Rescuers edged their way toward quake victims trapped in a toppled apartment block early Sunday even as looters stole food and robbed banks after one of the strongest earthquakes ever recorded struck Chile.
Authorities put the death toll from Saturday's magnitude-8.8 quake at 214, but believed the number would grow. They said 1.5 million Chileans were affected and 500,000 homes severely damaged by the mammoth temblor.
A tsunami caused by the quake that swept across the Pacific killed several people on a Chilean island but caused little damage in other countries, after precautionary evacuations of hundreds of thousands of people. The tsunami warning was lifted a day after the earthquake.
President Michelle Bachelet, who leaves office March 11, declared a "state of catastrophe" in central Chile. "It was a catastrophe of devastating consequences," she said.
Police said more than 100 people died in Concepcion, the largest city near the epicenter with more than 200,000 people. The university was among the buildings that caught fire around the city as gas and power lines snapped. Many streets were littered with rubble from edifices and inmates escaped from a nearby prison.
Police used water cannon and tear gas to scatter people who forced open the doors of the Lider supermarket in Concepcion, hauling away everything from diapers to dehydrated milk to a kitchen stove.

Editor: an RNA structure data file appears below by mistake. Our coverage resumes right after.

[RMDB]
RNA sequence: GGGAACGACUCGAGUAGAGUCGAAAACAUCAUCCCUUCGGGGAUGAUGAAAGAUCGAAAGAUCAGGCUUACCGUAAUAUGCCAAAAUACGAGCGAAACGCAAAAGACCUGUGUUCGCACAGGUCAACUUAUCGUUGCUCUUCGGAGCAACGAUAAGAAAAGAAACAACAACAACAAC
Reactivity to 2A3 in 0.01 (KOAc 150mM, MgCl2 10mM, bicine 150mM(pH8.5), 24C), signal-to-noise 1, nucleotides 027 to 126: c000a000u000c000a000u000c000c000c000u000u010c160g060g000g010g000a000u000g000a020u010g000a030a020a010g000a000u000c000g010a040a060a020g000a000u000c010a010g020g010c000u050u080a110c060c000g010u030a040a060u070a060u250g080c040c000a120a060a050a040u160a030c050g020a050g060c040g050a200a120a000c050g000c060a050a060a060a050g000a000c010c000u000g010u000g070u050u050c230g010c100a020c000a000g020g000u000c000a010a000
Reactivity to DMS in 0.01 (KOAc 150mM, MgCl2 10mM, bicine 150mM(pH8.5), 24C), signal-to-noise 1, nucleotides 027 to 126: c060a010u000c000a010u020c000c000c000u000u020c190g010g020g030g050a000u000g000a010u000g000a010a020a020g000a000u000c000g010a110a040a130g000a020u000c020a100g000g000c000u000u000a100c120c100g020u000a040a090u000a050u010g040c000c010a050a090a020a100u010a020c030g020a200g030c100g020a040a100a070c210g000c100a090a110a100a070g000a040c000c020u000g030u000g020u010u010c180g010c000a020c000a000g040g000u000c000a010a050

Across the Bio Bio River in San Pedro, others cleared out a shopping mall. A video store was set ablaze, two automatic teller machines were broken open, a bank was robbed and a supermarket emptied, its floor littered with mashed plums, scattered dog food and smashed liquor bottles.
The largest building damaged in Concepion was a newly opened 11-story apartment that toppled backward, trapping an estimated 60 people inside apartments where the floors suddenly became vertical and the contents of every room slammed down onto rear walls.
"It fell at the moment the earthquake began," said 4th Lt. Juan Schulmeyer of Concepcion's 7th Firefighter Company, pointing to where the foundation collapsed. A full 24 hours later, only 16 people had been pulled out alive, and six bodies had been recovered.
Rescuers heard a woman call out at 11 p.m. Saturday from what seemed like the 6th floor, but hours later they were making slow progress in reaching her. Rescuers were working with two power saws and an electric hammer on a generator, but their supply of gas was running out and it was taking them a frustrating hour and a half to cut each hole through the concrete.
"It's very difficult working in the dark with aftershocks, and inside it's complicated. The apartments are totally destroyed. You have to work with great caution," said Paulo Klein, who was leading a group of rescue specialists from Puerto Montt. They flew in on an air force plane with just the equipment they could carry. Heavy equipment was coming later along with 12 other rescuers.
The quake tore apart houses, bridges and highways, and Chileans near the epicenter were thrown from their beds by the force of the mega-quake, which was felt as far away as Sao Paulo in Brazil -- 1,800 miles (2,900 kilometers) to the east.